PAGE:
Skip to comments.Out of Sorts on Christmastide
Posted on 01/02/2006 7:43:58 AM PST by sionnsar
Hallo again to all.
We've been feeling quite out of sorts this Christmastide, and we think that we finally understand why.
As you know, this year Christmas fell on a Sunday. The last time that happened was 1994, eleven years ago. None of us can even remember how we handled it back then. But we know that it feels different, hit harder, and disrupted our sense of balance much more.
We believe that what happened to us is that our secular world and our liturgical world had a massive collision this year. Rather like a comet swooping down on a planet, but this one was no Kohoutec: it hit us hard. Even Christmas seemed abbreviated. The Feast of the Circumcision (more recently called the Feast of the Holy Name of Jesus, presumably as a result of tension with the secular world) pre-empted Christmas I, which changed the music and lectionary to something decidedly less festive. Epiphany has landed on a Friday night, causing a number of parishes to move their celebration of Twelfth Night* to the fourteenth night.**
Like us, you probably live in a world that is not overflowing with Out Christians, and you often need to balance your worship time with the time you must spend on worldly activities. Most of us earn a living at something that is unrelated to the church. And most of the clergy that we talk to tell us that the bulk of their time goes to tending to their flock, and not to the needs of their own faith.
Today we realised that we've been depending on a calendar artifact to balance our lives. Sunday has been our day to yield to our need for corporate worship, for confession and absolution, for substantial prayer, for making a joyful noise. Once upon a time we sang hymns on weekday evenings, perhaps playing the piano in accompaniment, but now that we think about it, we can't recall the last time we actually did that. We occasionally catch ourself humming a hymn tune while doing something else; that seems to be our inner self trying to tell us that it needs more worship time than we've been giving it. We're very fond of Compline, and say it often, but it's been a few years since we said Compline every day.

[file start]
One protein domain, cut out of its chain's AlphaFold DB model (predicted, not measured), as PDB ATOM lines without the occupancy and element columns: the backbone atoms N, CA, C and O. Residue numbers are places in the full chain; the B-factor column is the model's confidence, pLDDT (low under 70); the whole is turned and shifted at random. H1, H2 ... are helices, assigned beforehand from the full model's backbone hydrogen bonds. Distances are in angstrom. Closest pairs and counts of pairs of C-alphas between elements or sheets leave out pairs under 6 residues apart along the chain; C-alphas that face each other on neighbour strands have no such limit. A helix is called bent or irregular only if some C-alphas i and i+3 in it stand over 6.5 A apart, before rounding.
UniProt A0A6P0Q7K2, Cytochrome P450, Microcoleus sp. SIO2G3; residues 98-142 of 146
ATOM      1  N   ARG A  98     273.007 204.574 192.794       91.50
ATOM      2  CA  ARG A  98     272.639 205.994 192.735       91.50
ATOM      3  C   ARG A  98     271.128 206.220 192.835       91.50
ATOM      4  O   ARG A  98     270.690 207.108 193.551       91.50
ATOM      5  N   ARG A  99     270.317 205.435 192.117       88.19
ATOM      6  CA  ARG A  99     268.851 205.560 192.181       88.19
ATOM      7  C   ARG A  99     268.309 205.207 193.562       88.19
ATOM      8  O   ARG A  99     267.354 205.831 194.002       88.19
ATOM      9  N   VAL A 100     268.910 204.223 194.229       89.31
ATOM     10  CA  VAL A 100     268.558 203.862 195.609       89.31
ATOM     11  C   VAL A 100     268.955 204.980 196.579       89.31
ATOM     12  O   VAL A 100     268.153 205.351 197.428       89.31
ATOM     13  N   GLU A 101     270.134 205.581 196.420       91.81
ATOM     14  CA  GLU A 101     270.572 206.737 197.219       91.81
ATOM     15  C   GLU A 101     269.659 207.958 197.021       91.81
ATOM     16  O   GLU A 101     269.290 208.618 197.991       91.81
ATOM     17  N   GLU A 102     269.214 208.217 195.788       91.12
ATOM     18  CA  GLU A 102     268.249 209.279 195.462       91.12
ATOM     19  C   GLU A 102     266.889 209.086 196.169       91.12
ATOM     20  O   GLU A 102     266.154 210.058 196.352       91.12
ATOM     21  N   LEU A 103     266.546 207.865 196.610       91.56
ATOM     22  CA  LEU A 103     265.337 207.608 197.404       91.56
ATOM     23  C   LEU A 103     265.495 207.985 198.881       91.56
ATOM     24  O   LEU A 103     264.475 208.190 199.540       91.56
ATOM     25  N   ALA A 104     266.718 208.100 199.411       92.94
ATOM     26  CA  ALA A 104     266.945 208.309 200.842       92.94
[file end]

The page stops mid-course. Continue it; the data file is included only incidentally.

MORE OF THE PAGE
We haven't quite decoded the mechanics and timing of it yet, but Christmas falling on a Sunday created for us a direct conflict between the holy and the temporal. Eleven years ago the steady secularisation of Western society had not progressed nearly as far and there were fewer pressures on our worship time. This time around, with Christmas again falling on a Sunday, there were many more forces that we needed to resist in order to keep to our traditions of worship and prayer.
We're ready to cede Christmas to the merchants and gift-givers and hold our own Christmas celebration at Epiphany. Well, not really. It's up to us to keep the real meaning of the electronically-lighted angels and the holographic 'star in the East' on which merchants are now offering 50% discounts in order to make room for their valentine's day merchandise. Oops, we meant St Valentine's Day, didn't we?
Before you go, have a look at this essay by occasional AO columnist Edgar Wallace. Is it really even possible to separate the sacred and the profane? Surely much of the Islamic world thinks not.
See you next week, on Fourteenth Night. You can check to see if we're published yet right after the football game on the telly.
All of us here at Anglicans Online
Last updated: 1 January 2006
*Whether Epiphany is the 12th or 13th night depends entirely on how long you believe a night lasts. If you allow Twelfth Night to last until sunset the following day, they coincide.
**Our mathematician friends tell us that 14 is actually 12 when figured in base 8, but they also say that Halloween is the same as Christmas because 25(DEC)=31(OCT).
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